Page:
Source: Amazon.co.uk

 

I wanted to give a little taste for the delights that await you.

 

What's Up Next: Space Dumplins by Craig Thompson

 

What I'm Currently Reading: Tales from the Inner City by Shaun Tan

Source: readingfortheheckofit.blogspot.com
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review 2018-12-23 22:01
24 Festive Tasks: My Final Books (Doors 16, 17 and 19 -- Human Rights Day, St. Lucia's Day, and Festivus)
A Christmas Guest - Anne Perry,Terrence Hardiman
Skandinavische Weihnachten: Die schönsten Geschichten von Sven Nordqvist, Hans Christian Andersen, Selma Lagerlöf u.a. - Hans Christian Andersen,Selma Lagerlöf,Various Authors,Sven Nordqvist,Josef Tratnik,Dirk Bach,Jens Wawrczeck
A Woman of No Importance - Full Cast,Oscar Wilde
Model Millionaire - David Timson,Oscar Wilde


Anne Perry: A Christmas Guest

The third book in Anne Perry's series of Christmas novellas, each one of which has as their protagonist one of the supporting characters from Perry's main series (William Monk, and Charlotte & Thomas Pitt).  This installment's starring role goes to Charlotte Pitt's vinegar-tongued grandmother, who -- like another remote relative, recently returned to England after having spent most of her adult life living in the Middle East -- finds herself shunted onto Charlotte and her husband Thomas at short notice, because the family with whom she had been planning to spend the holidays have made other plans.  While Grandma pretends to despise her widely-traveled fellow guest, secretly she develops a considerable amount of respect for her, so when the lady is unexpetedly found dead, grandma takes it upon herself to seek out the people who had unloaded her on the Pitt household; convinced that something untoward is afoot.

 

As Perry's Christmas novellas go, this is one of my favorite installments to date, and i loved seeing it told, for once, not from the point of view of an easily likeable character, but from that of Grandma, who is a major pain in the neck to others (even though you'd have to be blind not to recognize from the word "go" that her acerbic tongue and pretensions are merely part of her personal armour).  I also wondered whether the murder victim's character might have been inspired by pioneering women travelers like Gertrude Bell, even if the story is set a few decades earlier than Bell's actual life.  I had issues with a couple of minor aspects of the plot (and characters / behaviour), but they didn't intrude enough to seriously impinge on my enjoyment of the story.  And since Grandma, for all her overblown pretenses, is certainly a strong woman character -- which she shows, not least, by eventually admitting to her own fallibilities -- I am counting this book towards the Human Rights Day square of 24 Festive Tasks.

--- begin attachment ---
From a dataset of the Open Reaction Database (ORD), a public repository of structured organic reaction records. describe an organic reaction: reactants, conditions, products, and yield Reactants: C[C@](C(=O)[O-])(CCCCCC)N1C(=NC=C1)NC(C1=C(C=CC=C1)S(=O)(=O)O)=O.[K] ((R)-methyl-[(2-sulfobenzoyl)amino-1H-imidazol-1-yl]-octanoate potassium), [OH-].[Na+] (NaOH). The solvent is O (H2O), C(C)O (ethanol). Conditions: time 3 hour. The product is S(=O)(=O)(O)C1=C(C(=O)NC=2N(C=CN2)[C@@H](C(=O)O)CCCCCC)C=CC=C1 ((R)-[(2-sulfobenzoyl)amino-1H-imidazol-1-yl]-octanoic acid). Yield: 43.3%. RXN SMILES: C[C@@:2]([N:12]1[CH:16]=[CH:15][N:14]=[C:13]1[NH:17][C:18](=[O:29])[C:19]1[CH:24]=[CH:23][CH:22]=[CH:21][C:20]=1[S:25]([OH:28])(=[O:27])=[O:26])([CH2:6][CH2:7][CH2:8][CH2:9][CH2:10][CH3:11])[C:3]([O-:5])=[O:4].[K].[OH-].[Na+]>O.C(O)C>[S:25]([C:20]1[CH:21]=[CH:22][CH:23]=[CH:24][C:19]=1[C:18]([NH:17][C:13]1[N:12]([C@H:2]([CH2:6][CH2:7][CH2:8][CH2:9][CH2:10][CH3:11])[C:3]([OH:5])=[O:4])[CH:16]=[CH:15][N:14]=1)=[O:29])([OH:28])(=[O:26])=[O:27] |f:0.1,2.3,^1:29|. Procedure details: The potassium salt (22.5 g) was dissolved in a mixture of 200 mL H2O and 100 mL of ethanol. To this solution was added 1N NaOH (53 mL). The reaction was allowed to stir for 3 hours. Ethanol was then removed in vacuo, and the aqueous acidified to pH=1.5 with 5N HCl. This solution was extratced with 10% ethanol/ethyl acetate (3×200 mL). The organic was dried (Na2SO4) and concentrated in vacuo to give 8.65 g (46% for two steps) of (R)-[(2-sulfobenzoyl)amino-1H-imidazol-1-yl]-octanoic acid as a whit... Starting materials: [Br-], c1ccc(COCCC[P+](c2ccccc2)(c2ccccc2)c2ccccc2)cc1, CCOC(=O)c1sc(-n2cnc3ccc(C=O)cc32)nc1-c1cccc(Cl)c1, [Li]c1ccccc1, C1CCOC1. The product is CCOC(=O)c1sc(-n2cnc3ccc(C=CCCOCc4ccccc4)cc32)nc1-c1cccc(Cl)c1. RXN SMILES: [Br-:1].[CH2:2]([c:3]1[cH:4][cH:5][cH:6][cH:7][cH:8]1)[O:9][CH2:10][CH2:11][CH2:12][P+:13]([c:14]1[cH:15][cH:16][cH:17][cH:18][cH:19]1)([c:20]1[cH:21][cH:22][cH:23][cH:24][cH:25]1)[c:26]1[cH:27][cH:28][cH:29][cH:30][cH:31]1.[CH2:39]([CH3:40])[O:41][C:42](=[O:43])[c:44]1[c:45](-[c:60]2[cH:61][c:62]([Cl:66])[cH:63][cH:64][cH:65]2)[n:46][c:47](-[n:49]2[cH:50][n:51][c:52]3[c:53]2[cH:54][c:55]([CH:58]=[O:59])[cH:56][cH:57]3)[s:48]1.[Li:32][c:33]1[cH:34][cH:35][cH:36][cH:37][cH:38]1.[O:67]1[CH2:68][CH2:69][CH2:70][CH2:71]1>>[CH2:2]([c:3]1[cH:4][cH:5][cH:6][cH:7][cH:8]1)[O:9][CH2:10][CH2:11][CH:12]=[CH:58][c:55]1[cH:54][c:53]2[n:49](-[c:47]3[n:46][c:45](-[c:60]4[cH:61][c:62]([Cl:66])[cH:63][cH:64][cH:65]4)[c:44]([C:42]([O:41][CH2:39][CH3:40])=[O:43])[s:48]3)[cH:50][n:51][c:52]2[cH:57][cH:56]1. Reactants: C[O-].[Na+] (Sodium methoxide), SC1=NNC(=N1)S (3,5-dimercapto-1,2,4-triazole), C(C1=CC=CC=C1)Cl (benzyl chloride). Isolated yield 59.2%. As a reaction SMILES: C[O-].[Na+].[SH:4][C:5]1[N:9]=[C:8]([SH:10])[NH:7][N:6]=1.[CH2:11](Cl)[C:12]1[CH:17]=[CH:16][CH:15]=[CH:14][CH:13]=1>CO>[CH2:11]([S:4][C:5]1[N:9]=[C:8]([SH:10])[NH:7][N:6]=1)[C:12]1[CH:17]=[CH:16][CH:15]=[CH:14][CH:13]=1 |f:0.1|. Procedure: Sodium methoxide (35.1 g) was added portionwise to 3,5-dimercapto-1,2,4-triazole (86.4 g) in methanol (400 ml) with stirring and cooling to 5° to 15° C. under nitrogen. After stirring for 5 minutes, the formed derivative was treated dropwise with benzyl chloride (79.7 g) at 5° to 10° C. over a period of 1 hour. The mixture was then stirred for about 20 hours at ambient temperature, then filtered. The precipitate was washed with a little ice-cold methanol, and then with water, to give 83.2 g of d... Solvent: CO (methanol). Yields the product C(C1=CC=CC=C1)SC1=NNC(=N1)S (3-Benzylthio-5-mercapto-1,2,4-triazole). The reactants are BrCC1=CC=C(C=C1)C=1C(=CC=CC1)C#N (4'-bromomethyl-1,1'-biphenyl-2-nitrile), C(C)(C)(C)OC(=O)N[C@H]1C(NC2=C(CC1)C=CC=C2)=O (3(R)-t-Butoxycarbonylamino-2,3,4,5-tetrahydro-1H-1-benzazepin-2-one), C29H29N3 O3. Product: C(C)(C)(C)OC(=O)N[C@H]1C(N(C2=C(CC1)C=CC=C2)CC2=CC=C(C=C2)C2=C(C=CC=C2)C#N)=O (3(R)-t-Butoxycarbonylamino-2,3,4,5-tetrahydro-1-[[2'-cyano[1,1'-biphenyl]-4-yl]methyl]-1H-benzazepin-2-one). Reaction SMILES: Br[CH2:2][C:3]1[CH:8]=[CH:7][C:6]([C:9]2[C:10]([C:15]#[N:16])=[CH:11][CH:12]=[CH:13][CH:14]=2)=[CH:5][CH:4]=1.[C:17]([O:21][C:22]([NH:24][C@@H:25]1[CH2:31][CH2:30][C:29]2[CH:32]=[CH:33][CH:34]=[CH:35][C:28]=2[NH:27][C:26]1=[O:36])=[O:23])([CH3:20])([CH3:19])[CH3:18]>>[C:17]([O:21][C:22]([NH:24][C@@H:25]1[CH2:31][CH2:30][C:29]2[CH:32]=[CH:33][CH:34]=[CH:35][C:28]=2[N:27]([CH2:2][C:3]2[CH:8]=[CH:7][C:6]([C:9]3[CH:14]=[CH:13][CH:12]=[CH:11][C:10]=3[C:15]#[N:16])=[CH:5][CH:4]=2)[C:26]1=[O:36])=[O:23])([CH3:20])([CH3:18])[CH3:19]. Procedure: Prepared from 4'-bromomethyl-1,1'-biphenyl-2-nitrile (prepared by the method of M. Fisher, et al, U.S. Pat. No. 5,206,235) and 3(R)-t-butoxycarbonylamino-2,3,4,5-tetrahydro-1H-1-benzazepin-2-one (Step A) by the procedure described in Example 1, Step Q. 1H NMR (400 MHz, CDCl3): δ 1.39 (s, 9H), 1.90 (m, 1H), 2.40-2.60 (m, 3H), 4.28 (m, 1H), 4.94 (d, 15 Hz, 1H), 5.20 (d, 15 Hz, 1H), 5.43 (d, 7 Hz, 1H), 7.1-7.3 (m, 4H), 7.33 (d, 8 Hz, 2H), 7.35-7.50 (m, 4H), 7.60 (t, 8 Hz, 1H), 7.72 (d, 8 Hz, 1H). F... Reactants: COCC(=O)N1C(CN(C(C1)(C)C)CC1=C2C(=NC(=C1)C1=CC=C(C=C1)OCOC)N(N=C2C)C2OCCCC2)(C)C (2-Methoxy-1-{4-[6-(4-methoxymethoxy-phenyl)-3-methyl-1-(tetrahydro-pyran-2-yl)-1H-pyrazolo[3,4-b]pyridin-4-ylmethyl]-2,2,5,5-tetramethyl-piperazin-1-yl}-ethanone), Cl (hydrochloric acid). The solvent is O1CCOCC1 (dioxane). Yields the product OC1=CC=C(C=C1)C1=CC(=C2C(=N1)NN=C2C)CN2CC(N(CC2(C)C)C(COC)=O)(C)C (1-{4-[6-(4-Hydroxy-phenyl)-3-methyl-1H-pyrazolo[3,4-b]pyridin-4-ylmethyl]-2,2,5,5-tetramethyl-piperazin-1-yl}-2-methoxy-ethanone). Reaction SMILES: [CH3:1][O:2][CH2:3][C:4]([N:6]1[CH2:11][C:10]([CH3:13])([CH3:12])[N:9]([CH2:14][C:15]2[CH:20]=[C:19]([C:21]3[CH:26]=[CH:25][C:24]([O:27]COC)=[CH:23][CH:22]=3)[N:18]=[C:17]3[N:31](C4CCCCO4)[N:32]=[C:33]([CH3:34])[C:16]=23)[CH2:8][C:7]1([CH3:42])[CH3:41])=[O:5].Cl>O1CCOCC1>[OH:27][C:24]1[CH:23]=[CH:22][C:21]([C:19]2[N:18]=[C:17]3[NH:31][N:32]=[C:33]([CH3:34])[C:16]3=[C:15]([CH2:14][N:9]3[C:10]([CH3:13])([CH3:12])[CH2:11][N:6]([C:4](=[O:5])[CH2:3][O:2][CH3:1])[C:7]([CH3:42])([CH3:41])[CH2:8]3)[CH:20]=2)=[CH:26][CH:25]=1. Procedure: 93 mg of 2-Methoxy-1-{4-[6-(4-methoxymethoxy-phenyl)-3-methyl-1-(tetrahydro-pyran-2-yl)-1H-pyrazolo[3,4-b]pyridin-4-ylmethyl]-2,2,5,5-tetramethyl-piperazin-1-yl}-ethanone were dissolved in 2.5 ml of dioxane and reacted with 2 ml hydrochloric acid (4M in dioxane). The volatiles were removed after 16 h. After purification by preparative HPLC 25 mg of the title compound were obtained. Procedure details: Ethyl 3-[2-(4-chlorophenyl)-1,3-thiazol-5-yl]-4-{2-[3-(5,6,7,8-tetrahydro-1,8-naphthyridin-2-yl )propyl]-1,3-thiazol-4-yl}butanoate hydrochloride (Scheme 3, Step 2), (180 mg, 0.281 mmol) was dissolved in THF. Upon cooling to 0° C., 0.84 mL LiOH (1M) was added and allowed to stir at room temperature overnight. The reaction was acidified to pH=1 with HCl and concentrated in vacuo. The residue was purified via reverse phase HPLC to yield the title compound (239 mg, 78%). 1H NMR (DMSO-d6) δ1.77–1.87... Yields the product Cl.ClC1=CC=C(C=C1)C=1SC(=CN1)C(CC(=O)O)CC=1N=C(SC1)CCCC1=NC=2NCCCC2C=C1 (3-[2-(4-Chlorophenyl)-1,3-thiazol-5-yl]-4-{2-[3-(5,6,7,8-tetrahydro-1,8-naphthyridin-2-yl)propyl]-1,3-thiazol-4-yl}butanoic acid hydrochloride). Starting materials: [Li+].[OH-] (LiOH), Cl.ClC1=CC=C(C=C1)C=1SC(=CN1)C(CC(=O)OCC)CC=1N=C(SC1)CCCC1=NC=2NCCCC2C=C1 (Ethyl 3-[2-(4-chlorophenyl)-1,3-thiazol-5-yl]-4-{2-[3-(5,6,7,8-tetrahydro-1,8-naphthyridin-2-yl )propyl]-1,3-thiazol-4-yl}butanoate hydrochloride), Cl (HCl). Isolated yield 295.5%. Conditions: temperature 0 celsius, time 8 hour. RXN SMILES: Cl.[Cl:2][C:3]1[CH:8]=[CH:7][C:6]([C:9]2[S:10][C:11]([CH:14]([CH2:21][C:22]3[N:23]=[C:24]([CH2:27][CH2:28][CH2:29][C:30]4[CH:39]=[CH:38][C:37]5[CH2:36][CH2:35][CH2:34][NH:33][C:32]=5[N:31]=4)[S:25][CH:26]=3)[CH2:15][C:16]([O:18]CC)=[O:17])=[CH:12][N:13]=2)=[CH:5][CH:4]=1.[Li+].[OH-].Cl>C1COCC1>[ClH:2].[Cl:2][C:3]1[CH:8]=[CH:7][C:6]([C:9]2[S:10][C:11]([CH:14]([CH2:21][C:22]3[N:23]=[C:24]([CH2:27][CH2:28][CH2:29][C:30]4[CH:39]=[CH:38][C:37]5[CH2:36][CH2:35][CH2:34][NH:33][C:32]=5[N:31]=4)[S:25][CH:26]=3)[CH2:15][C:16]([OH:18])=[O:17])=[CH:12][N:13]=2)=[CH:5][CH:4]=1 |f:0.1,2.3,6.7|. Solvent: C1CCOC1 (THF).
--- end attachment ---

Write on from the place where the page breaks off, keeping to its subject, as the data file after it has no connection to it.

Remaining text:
Various Authors: Skandinavische Weihnachten

A charming anthology of Christmas short stories and poems from Sweden, Denmark, Norway, Iceland, and Finland; chiefly geared towards children, but more than enjoyable by readers and listeners of all ages and generations.  I knew some of the entries (no Scandinavian Christmas anthology without Andersen's Little Match Girl, I suppose), but many of the stories were new to me, and they made for delightful listening on this 4th weekend of Advent. -- Set in Scandinavia, and thus I'm using it as my book for the St. Lucia's Day square.

 

 


Oscar Wilde: A Woman of No Importance

Wilde's second play; an acerbic take on the narrowness of fin de siècle English morality; or more particularly, supremely hypocritical perceptions of women's role in society.  Unlike in Wilde's later plays, the beginning comes across as a bit of an over-indulgence in the author's own clever wit, with a veritable fireworks of sparkling onelines and repartees following in quick succession without greatly advancing the plot (which is what earns the piece the subtractions in my star ratings -- it's the perfect example of too much of a good thing); but once the plot and the dialogue centers on the opposing protagonists, it quickly finds its feet. -- As Festivus books go, it's rather on the dark side, but it's a satire nevertheless, so I'm counting it for that square ... and though (unusually for Wilde) the last line is telegraphed a mile and a half in advance, I nevertheless enjoyed saying it along with the play's heroine from all my heart.

 

 


Oscar Wilde: Model Millionaire

My encore enjoyment to follow up A Woman of No Importance; a story that couldn't be any more different in tone and intent -- the tale of a gentleman who believes he has done a kindness to a raggedy beggar modelling for his artist friend ... only to find that he could not possibly have been any more mistaken, and that in fact it is he who is ultimately at the receiving end of an unexpected kindness.